All medical information about employees, including information obtained in a COVID-19 screening process, must be treated as confidential and maintained separately from other personnel records. Medical information may only be disclosed to (1) supervisors or managers who need to determine or administer any necessary work restrictions or accommodations; (2) first aid and safety personnel; and (3) government officials investigating Americans with Disabilities Act (ADA) compliance. Likewise, employers may not disclose or confirm the identity of any individual who has tested positive for COVID-19 when informing other employees of potential exposure to the virus.

Can I send my employee home if he or she has a temperature? What if an employee refuses to take a temperature test?

Yes, employers may send an employee home if he or she has a temperature or refuses to take a temperature test (or engage in an employer’s required COVID-19 screening process). The EEOC has confirmed that an employee with symptoms poses a “direct threat” to the health and safety of other employees.

Do I need to pay my employees for time spent waiting for a test? What about if I send them home with a high temperature or for refusing to take the test?

Whether employers need to pay employees for time spent waiting for a test is an open question and may vary by state. Under the Fair Labor Standards Act (FLSA), employees only must be paid for time spent prior to and after the employees’ “principal activity” if those activities are “integral and indispensable” to the principal activity, an issue which we would anticipate to be litigated in the coming months. The conservative approach would be to treat the time as compensable and pay employees for time spent waiting for screening tests.

Employees who are sent home with a high temperature may be able to take advantage of the paid sick leave provisions of the Families First Coronavirus Response Act (FFCRA), which provide up to 80 hours of paid sick leave when an employee (among other things) is experiencing COVID-19 symptoms and seeking a medical diagnosis, as well as employers’ sick leave policies. Employers should also consider whether Massachusetts’ “reporting pay” law is implicated, depending on the specific factual scenario. This law provides that when an employee who is scheduled to work three or more hours reports for duty and is not provided with the expected hours of work, he or she must be paid for at least three hours at no less than minimum wage. Employees who are sent home for refusing to take a screening test would not be entitled to pay. In that situation, the employee has engaged in insubordinate behavior and can be sent home without pay. 

Vulnerable Populations

Can I require all of my employees over age 65 to continue to telework while bringing other employees back into the office?

No. Employers should ensure that they engage in a non-discriminatory process to determine who should come back to work, without regard to membership in a category protected by law. Requiring all employees over a certain age, or with known pre-existing conditions that may make them more vulnerable if infected with COVID-19, to remain out of work would violate state and federal anti-discrimination laws that protect individuals from discrimination on the basis of age or disability. 

The Governor has maintained that individuals over age 65 or who have pre-existing health conditions should continue to stay home except for essential activities, and mandated that such employees receive “priority consideration” for work options and accommodations. Given this guidance, employers should consider inviting employees to explore accommodations, such as continuing to telework. Employers should consider federal and state guidance on protecting vulnerable populations when deciding on appropriate and temporary accommodations with schedules and workplace setups.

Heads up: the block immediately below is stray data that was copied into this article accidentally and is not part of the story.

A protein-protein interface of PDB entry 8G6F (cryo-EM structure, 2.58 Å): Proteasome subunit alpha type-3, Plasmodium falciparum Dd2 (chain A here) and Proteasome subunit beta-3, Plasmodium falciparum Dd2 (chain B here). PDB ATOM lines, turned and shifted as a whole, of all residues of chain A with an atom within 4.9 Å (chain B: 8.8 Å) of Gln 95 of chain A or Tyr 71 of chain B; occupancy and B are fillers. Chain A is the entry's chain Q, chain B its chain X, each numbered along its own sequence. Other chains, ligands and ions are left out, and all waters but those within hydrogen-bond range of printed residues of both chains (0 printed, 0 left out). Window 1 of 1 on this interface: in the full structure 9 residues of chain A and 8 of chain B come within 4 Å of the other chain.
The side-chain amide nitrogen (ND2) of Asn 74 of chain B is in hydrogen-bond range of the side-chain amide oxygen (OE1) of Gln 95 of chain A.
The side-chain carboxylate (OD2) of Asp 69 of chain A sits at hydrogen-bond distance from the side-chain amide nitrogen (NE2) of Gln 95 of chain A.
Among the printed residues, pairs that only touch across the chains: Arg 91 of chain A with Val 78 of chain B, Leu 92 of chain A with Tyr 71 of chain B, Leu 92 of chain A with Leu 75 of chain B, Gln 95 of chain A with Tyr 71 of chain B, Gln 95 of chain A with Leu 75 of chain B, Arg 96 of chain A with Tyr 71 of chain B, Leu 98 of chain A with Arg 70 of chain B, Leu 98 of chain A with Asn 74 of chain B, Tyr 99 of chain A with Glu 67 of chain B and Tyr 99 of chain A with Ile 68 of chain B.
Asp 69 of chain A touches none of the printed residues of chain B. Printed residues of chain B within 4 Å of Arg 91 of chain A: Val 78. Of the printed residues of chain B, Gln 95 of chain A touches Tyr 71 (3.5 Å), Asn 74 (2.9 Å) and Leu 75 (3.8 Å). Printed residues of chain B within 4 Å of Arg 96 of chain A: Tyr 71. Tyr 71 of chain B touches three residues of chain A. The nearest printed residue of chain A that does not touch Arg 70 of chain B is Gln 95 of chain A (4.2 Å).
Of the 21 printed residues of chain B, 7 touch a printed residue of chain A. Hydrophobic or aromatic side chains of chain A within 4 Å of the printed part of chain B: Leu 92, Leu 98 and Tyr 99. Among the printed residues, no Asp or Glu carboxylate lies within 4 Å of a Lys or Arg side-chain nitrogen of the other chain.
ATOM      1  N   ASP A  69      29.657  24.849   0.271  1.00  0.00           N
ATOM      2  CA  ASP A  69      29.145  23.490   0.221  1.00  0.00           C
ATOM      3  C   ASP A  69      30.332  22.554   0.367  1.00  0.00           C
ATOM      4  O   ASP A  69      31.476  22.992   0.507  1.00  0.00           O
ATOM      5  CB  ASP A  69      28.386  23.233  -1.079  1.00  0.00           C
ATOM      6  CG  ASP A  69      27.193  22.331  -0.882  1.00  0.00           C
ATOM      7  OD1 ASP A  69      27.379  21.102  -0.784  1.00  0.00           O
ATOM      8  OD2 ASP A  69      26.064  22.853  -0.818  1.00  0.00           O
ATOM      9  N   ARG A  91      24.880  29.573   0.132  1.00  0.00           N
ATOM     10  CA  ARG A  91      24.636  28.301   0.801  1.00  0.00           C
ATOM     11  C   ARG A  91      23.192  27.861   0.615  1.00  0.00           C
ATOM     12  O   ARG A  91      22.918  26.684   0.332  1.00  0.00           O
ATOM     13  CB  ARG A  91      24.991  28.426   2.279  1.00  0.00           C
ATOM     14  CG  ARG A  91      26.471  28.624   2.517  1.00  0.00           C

What do I do if an employee expresses concern about being vulnerable to exposure?

Employers should make every effort to protect employees who are at a higher risk for severe illness (for example, older employees or those with underlying health conditions) through supportive policies and practices, but should leave it to employees to self-identify. If an employee raises concerns about being vulnerable if exposed due to age or pre-existing health conditions, employers should engage in the interactive process to understand if an accommodation can be provided. For the time being, vulnerable employees should be permitted to work from home if at all possible. 

If not possible, employers should attempt to change the employee’s working conditions, including providing additional or enhanced personal protective equipment (PPE), placing physical barriers to separate the vulnerable employee from coworkers or the public, eliminating, reducing, or substituting less critical, non-essential job functions that create more risk of exposure, modifying work schedules, or moving employee workstations. Employers may also consider offering vulnerable employees duties that minimize their contact with customers and other employees (e.g., restocking shelves rather than working as a cashier), if the employee agrees.

What if an employee without risk factors does not want to return to work?

It is likely that many employees will feel some anxiety and discomfort about returning to the workplace, and employers must take care to consider whether the employee may suffer from a diagnosable mental health issue that may subject the employee to the protections of the ADA. Employers should engage in a dialogue with any employee who expresses concern about returning to work for fear of exposure to the virus. 

This advisory was prepared by Natalie Cappellazzo, Chris LindstromLiam O’Connell, and David Rubin in Nutter’s Labor, Employment and Benefits practice group. For more information, please contact Natalie, Chris, Liam, David, or your Nutter attorney at 617.439.2000.

This update is for information purposes only and should not be construed as legal advice on any specific facts or circumstances. Under the rules of the Supreme Judicial Court of Massachusetts, this material may be considered as advertising.